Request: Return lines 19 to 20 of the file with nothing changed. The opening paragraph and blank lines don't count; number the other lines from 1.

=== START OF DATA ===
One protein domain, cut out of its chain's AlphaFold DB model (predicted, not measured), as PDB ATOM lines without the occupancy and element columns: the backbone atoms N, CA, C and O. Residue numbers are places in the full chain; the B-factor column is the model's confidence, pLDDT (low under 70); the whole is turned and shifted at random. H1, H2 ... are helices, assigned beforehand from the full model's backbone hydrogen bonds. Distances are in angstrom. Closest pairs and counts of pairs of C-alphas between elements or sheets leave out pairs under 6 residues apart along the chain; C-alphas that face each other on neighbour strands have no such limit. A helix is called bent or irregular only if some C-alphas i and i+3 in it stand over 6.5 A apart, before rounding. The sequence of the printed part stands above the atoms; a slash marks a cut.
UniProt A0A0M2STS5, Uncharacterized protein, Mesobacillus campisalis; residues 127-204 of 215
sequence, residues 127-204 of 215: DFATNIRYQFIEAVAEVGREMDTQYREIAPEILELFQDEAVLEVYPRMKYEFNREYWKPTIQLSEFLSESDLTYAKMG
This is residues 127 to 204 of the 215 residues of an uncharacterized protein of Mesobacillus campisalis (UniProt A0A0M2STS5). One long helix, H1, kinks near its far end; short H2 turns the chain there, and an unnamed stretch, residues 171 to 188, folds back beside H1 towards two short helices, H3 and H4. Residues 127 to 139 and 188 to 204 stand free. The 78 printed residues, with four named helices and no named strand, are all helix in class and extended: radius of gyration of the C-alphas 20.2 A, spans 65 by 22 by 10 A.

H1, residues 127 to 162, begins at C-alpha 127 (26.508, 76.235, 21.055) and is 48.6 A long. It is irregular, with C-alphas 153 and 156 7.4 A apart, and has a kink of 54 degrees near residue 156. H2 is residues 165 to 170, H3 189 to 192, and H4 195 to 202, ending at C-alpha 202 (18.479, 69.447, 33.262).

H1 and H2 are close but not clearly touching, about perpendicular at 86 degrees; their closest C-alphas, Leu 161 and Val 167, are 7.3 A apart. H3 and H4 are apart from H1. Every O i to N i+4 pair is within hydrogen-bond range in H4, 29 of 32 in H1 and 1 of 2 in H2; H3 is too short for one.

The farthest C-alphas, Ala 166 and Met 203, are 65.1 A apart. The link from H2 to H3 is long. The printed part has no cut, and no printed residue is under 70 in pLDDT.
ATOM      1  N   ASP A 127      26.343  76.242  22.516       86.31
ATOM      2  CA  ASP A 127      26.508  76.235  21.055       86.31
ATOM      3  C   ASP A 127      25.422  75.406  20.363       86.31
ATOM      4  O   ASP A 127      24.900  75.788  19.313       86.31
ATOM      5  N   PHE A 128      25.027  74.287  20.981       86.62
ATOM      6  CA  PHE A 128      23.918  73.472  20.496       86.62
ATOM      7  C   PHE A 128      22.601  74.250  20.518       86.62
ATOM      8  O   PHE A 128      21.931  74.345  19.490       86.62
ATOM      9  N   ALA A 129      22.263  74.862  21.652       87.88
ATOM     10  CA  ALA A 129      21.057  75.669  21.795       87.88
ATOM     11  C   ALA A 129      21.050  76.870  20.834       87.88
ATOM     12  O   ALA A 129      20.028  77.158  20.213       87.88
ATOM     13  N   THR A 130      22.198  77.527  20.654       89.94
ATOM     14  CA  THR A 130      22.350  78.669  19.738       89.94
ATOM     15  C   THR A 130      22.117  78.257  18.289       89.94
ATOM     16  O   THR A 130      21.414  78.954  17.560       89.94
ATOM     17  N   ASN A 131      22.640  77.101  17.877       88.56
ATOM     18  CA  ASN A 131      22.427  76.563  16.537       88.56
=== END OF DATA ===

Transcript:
ATOM     13  N   THR A 130      22.198  77.527  20.654       89.94
ATOM     14  CA  THR A 130      22.350  78.669  19.738       89.94